Carlos Santana isn’t just a man who plays a mean guitar.
In the 40 years since bringing his music — a blend of rock, salsa and jazz — to the world at the Woodstock music festival, the Mexico-born guitarist has built a name beyond the stage. The musician has infused his creative spirit into two footwear collections with Brown Shoe Co. and a namesake handbag line.
Santana launched his women’s footwear brand, Carlos by Carlos Santana, seven years ago, and for spring ’10, he’s adding Unity, a more casual line of lower-priced styles. Retailing for $39 to $69, the collection of embellished flip-flops, EVA-form wedges and ruffled booties, has a sustainability component and a broader array of fabric styles.
But it isn’t just footwear that has kept Santana busy this year. He’s also at work recording a new album and has set up residence in Las Vegas for a two-year headlining gig at the Hard Rock Hotel. He recently took some time out to riff with Footwear News about the sounds of the 1960s and finding time for a little relaxation.
One food I can’t live without is …
French toast with coconut syrup in Maui. “It just tastes different there.”
Favorite Woodstock memory:
Arriving by helicopter and hearing the crowd’s applause. “It was a collective ocean of joy, like one wave.”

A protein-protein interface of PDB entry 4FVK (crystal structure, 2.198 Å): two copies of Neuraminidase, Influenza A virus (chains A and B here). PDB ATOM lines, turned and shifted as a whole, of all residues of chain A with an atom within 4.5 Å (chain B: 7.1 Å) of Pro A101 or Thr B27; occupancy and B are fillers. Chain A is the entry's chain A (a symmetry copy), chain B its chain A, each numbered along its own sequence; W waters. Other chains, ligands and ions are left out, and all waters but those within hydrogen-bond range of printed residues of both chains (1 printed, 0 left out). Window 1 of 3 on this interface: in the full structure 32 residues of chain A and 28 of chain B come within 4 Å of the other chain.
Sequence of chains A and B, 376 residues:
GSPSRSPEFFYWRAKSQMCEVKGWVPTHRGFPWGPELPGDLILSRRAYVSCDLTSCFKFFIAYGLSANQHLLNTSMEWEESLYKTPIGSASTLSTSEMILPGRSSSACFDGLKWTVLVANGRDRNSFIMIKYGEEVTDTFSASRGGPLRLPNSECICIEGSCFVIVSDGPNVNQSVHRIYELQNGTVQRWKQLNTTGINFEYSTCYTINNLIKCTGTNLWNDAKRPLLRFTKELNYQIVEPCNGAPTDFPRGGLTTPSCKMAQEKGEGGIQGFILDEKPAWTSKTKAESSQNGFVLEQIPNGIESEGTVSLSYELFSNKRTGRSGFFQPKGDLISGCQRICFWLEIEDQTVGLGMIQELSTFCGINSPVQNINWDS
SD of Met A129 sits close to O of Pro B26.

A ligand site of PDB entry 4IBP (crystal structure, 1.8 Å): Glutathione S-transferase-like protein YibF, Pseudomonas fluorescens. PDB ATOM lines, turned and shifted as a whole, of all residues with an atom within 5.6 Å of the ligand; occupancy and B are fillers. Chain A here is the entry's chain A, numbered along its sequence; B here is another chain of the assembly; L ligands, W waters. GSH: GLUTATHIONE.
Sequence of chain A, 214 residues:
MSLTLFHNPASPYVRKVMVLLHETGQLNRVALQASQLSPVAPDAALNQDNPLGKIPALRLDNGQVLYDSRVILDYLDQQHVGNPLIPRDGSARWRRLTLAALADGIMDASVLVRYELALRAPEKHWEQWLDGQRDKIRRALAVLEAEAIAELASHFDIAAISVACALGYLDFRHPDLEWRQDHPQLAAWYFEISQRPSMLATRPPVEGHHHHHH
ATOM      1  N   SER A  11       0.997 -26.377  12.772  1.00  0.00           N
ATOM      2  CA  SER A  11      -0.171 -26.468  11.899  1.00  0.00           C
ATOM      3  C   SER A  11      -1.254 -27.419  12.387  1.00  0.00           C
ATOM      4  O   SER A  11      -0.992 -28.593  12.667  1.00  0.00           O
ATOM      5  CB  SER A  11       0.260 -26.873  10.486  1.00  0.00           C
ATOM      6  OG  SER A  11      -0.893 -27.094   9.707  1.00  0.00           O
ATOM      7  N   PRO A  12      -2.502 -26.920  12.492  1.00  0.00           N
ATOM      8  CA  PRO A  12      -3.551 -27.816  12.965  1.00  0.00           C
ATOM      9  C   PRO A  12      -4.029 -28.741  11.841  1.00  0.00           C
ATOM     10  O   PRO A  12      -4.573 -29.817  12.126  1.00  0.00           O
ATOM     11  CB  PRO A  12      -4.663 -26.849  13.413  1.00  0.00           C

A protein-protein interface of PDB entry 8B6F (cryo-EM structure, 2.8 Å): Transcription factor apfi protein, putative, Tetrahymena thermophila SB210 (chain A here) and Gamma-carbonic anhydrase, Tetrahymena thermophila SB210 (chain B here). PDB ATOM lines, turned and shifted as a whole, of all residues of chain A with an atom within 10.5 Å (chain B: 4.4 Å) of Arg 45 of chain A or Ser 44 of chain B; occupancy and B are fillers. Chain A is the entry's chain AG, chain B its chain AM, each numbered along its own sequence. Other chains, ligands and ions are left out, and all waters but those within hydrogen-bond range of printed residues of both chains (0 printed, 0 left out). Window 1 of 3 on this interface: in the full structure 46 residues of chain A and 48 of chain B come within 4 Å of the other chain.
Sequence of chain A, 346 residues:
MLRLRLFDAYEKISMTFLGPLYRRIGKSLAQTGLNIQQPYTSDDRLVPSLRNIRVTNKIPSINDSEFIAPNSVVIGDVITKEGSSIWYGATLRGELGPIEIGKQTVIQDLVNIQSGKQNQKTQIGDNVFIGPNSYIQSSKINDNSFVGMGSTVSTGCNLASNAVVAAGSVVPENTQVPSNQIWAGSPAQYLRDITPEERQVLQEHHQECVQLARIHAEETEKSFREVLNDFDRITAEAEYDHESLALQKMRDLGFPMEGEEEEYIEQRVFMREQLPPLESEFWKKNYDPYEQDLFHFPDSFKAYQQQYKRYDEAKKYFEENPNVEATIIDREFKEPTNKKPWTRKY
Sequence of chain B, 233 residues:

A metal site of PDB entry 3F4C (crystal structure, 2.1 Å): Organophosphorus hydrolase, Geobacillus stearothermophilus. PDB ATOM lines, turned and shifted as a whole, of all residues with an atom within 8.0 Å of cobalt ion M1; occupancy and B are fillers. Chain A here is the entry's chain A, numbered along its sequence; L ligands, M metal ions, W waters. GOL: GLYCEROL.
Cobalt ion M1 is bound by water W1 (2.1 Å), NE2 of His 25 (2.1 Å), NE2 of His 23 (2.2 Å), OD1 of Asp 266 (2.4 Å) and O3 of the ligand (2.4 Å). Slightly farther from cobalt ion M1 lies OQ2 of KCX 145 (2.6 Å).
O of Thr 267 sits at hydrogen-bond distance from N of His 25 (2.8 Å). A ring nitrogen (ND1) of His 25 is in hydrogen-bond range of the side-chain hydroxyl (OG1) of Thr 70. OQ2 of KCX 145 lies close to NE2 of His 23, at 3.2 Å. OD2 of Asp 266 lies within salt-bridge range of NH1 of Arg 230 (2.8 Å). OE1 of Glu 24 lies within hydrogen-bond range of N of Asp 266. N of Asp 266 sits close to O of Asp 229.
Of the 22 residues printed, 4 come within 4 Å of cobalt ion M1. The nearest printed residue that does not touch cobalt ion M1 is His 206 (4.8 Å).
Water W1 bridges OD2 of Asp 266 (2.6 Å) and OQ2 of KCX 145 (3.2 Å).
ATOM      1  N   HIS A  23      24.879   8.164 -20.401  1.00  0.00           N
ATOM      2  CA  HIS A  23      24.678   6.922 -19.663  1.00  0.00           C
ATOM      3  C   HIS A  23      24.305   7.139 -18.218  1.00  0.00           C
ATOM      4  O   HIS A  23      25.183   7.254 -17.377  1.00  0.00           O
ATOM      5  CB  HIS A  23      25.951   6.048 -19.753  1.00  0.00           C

Favorite mariachi song:
“La Negra.” “I always thought it should be the Mexican national anthem.”
Best musical era:
The 1960s. “There was something that happened with The Doors, Jimi Hendrix and The Beatles that brought a [social] consciousness. It took on a whole other kind of passion.”
Records, CDs or online downloads?
“If I were really snobby, I would say records, but as long as it’s from the heart, I don’t care if it’s coming through a hard drive or straight from a person’s fingers and mouth.”
Most influential albums:
“A Love Supreme” by John Coltrane, “Sketches of Spain” by Miles Davis and “What’s Going On” by Marvin Gaye
On my reading list:
“The Power of Kindness” by Piero Ferrucci and“A Course in Miracles”
Most talented musician I have known:
Michael Jackson. “He was a hurricane, a supreme force.”